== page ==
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Pirates 2021 season recaps: Catchers

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Jacob Stallings stepped up, Michael Perez was meh, and a challenger appears.

Come on, admit it, this was a fun moment.
Gene J. Puskar/Associated Press

Whatever woes the 2021 Pirates had—and there were many of them—one they did not have was at the catcher position.

When Francisco Cervelli departed in the summer of 2019 (pauses, wipes tear, that’s amore), Bucs fans expressed a lot of doubt as to whether his backup, Jacob Stallings, was ready for prime time. That autumn, I speculated on who the Pirates might obtain to upgrade behind the plate.

That proved to be unnecessary.

Stallings moved into the number-one position in 2020, and since then he’s risen to the challenge. Although his nickname, the Cheetah, is satirical, it’s prompted a favorite BD game thread GIF:

Go to sleep, little cat, we’ll see you next year.

Offensively, he was middle of the pack among National League catchers, with a slash line of .246/.335/.369, with eight homers and 53 RBI. Per Baseball Reference, he was ninth overall defensively among catchers who started 100 games or more. He had a .995 fielding percentage with a 21% caught stealing percentage (he was stolen on 45 times and threw out 12). He had no passed balls, the only MLB catcher this year to do that, but he did allow 35 wild pitches. I know he’s got all sorts of strange but positive sabermetrics numbers, which is why he’s in the mix for a Gold Glove finalist spot.

At the doddering age of nearly 32, though, Stallings is the Bucs’ elder statesman, and it became obvious as the season went on that he’d stepped up as the team’s quiet leader. He has a nice touch at calming down young pitchers, and it’s generally agreed that he calls a good game. For a guy that was DFA’d five years ago, he’s bounced back nicely.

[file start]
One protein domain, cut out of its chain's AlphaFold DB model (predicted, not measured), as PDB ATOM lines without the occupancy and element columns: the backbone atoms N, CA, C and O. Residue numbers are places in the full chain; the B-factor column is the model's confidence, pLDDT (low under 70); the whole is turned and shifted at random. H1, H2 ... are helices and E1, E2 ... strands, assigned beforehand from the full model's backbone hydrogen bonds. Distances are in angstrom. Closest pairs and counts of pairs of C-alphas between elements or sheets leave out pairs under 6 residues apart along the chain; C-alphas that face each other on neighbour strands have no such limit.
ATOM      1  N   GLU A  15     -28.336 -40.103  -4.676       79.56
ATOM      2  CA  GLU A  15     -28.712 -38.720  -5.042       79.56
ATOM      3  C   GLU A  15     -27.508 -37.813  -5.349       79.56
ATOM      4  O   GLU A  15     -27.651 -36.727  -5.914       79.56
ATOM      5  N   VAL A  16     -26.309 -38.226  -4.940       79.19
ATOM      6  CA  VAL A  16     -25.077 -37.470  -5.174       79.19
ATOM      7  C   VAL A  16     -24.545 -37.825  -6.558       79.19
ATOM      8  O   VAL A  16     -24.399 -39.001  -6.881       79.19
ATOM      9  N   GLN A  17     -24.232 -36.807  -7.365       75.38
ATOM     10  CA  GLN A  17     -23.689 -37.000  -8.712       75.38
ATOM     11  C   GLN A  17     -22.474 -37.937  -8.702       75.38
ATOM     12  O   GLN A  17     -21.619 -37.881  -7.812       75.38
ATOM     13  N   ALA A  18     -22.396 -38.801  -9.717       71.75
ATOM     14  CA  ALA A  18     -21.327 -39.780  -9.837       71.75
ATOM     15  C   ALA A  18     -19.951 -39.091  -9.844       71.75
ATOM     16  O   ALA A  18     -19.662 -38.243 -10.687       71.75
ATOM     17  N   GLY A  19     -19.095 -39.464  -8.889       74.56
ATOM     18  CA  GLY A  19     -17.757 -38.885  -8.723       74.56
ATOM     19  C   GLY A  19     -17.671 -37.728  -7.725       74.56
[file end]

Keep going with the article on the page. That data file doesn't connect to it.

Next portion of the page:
Michael Perez, however, didn’t exactly inspire confidence as the Cheetah’s backup. As a hitter, he bordered on putrid, with a .143/.221/.290 slash line, seven homers and 21 ribbies. He did have a .994 fielding percentage and a 26% caught stealing percentage, but he only played a third of the games that Stallings did. DFAing Perez would be somewhat on the stupid side at this point—like it or not, you need a backup catcher. I’m not seeing a long-term future for him in the Burgh, though.

Then there is Henry Davis, the overall number-one draft pick, who ascended quickly to high-A Greensboro before an oblique injury ended his season. Coming out of the University of Louisville, his development is expected to go faster than a high school pick, and that starts the clock running on Stallings’s tenure—and Stallings knows it.

But it’s his job for the foreseeable future, and the Pirates can do a lot worse than having the Cheetah manning the dish.